the man who walked for days to get to a hospital

I still can’t quite believe this story, but here it is. Sambany was onboard being treated while I was in Madagascar in February. The strength some people have is incredible.

Thanks for watching!

 

<p><a href=”https://vimeo.com/123209406″>Sambany</a&gt; from <a href=”https://vimeo.com/mercyships”>Mercy Ships</a> on <a href=”https://vimeo.com”>Vimeo</a&gt;.</p>]

priscilla: before + after

In the last few years I’ve had the privilege of watching several operations to correct bowed legs. What always astonishes me is that the process is fairly straightforward and the surgery itself doesn’t take that long. Maybe it’s because our awesome ortho-surgeon Dr. Frank just makes it all look easy…but I leave thinking “well, that wasn’t so bad?”

I guess what I’ve realized is that when we get the right people and resources and put them together on a boat ship to treat patients who need help…it’s a pretty remarkable thing. Of course, a lot of hard work (by medical staff, caregivers, translators, therapists, and the patient) went into achieving this before and after, but when I look around I can’t help but notice that, after so many years in the field, the Africa Mercy hospital is a well-oiled machine. They’ve got this bowed leg thing figured out, which is why there are many more photos like these in our future:

image1[1]

Have a great weekend, everyone.

Photos by Justine Forrest and Katie Keegan for Mercy Ships.

On leaving: why saying goodbye to the Africa Mercy is the hardest

I’ve worked in the field, lived in the field, and I’ve seen poverty up close. I’ve grieved for the mothers I’ve seen lose children, for my unlikely friends who were taken too soon, and for every person who comes to us that must be turned away because we simply can’t treat them. And although living there is hard, leaving there is harder.
 

Since 2012 I’ve lived with one foot in a world that lacks basic healthcare, and with my other foot on a hospital ship, where my neighbors are some of the world’s most talented doctors and nurses. Have I lived in Africa, or just beside it? Because none of this suffering is ever happening to me, it’s happening in front of me – which reminds me of the unfair truth about the time I spend in these countries: I can leave

Yesterday, I left.

My time onboard these last 2 weeks was very different than before. I spent most days in meetings two decks above the hospital – not in my preferred spot, which is playing bedside jenga while the ortho kids put stickers on my face and paint my nails neon yellow. Still, I snuck down to the hospital hallway at night where I could peek through the skinny rectangular windows of the Africa Mercy wards. It was here that I heard our patients singing, saw children dancing, and remembered the impact of medicine again. I was reminded that although my job was happening upstairs in conference rooms and on long-distance phone calls, it’s what’s happening in the narrow ORs and corridors of this ship that I do what I do.

As I write this, I am on a plane to London. I (reluctantly) left Madagascar and its beautiful people and a ship full of incredible patients. I can’t stay any longer because now my focus is to help market Mercy Ships in the West. Though it pains me to go, I leave knowing that we don’t have to be on the ground to be a part of the impact, and that’s exciting.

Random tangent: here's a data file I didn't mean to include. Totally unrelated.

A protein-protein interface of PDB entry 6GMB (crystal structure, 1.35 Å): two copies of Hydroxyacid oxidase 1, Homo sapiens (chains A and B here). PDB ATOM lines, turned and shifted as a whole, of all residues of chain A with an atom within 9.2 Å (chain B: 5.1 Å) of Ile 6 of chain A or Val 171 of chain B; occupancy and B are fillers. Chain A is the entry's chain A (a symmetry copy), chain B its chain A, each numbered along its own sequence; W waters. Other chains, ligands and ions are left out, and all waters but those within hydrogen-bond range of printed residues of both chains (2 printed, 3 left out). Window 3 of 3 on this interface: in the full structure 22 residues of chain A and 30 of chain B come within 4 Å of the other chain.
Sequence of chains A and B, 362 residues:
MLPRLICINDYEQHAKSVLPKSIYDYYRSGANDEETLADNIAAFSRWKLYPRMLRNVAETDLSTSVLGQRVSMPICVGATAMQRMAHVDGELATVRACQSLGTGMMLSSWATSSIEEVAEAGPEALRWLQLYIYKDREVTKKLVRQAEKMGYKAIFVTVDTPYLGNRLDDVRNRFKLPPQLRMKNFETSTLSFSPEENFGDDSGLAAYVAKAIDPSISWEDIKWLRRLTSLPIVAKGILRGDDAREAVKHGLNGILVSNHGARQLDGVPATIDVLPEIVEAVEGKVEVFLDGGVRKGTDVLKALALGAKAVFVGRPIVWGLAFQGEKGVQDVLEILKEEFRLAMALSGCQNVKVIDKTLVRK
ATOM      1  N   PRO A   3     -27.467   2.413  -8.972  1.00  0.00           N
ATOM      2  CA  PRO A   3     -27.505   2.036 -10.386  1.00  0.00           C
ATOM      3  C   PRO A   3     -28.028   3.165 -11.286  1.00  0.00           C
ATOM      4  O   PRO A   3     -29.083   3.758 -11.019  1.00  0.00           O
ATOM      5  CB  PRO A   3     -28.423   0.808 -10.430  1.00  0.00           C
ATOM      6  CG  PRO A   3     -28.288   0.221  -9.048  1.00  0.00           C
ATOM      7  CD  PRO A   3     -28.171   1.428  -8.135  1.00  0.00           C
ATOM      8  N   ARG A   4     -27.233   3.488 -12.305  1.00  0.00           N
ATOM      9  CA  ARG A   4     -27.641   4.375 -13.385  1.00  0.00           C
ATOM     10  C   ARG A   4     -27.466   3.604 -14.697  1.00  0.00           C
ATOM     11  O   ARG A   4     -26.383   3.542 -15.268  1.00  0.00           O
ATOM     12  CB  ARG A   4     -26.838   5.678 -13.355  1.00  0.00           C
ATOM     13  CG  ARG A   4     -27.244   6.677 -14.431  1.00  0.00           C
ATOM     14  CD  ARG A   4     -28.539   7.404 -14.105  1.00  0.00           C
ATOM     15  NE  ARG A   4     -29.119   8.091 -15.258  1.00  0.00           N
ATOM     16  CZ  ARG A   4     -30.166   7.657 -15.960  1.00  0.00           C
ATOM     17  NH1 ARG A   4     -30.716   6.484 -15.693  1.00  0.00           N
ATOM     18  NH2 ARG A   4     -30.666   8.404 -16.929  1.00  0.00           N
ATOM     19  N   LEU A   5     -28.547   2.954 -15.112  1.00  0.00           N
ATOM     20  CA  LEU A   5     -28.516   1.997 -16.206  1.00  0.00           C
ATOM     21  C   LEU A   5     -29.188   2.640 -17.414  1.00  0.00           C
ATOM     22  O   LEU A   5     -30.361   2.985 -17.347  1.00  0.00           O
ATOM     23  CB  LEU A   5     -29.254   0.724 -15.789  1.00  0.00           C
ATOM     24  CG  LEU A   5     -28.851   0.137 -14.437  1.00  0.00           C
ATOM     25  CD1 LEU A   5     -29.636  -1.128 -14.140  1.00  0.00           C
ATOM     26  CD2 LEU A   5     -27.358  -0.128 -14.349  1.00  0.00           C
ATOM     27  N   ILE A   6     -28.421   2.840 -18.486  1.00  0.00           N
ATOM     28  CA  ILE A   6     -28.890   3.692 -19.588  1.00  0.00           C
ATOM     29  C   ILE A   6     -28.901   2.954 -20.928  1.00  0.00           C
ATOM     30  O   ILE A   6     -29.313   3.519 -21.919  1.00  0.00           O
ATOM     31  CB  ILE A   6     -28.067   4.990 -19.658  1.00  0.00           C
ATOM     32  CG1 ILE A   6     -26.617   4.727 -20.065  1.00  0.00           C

Sometimes you have to leave when you’re here to stay.

 

Photo Credit: Catherine Clarke Murphy; Dress Ceremony 30 April 2014

Nothing and Everything

The other day, I came across some incredible numbers:

In 2014, Mercy Ships performed 2,527 surgeries in Congo.
Restored vision to 995 people.

Repaired 170 cleft lips.
Treated 8,358 dental patients.
Trained 73 Congolese healthcare professionals, including 6 surgeons.
Provided employment for 200+ translators.
Provided free rehabilitation care to 70 pediatric orthopedic patients.
Operated on 60 obstetric fistulas.

They also employed 1 familiar Houstonian and sent her back to Africa.

Ten months ago I was a girl who wrote to you about the incredible things that happen on a hospital ship in Africa.

Today I am a girl writing to you about the incredible things that happen on a hospital ship in Africa.

Nothing has changed. Everything has changed.

The Africa Mercy was docked in Pointe Noire, Congo until June 2014. Originally, Mercy Ships’ country-next was Guinea – but due to the Ebola outbreak, Conakry was no longer an option. If any of you were reading this blog while we were there in 2012/2013, you might remember the brokenness of Guinea’s healthcare infrastructure. Long before a deadly virus showed up, hospitals were overcrowded and understaffed. And now? I can’t imagine. It may not make headlines anymore, but the impact of Ebola is still heavy in West Africa.

Next, plans were then made to sail to Cotonou, Benin, but again, the uncertainty around Ebola forced us to re-route in the Fall.

So, to make a long story short, tonight I am writing to you from Tamatave, Madagascar, where the ship has been since October. I am now working for Mercy Ships on their digital media team. I’m based in Houston, but happily traveling this month visiting the ship.

Being back on board is wonderful. It’s been a bit like coming home. Except that my house isn’t in the country where I left it, and, unlike last time I was here, now everyone speaks Malagasy. And drinks out of coconuts. And zips around on rickshas. Don’t you love it when that happens?

Somehow, through all of the ups and downs, uncertainty, fear, and fuzzy future – the remarkable crew here seems stronger. While pieces of our hearts are still in West Africa, volunteers onboard the Africa Mercy are already making an incredible impact in Tamatave.

If the stats from Congo are any indication, in Madagascar we have much to be excited for.

Photo Feb 12, 13 01 11

Here’s to many more stories in 2015!

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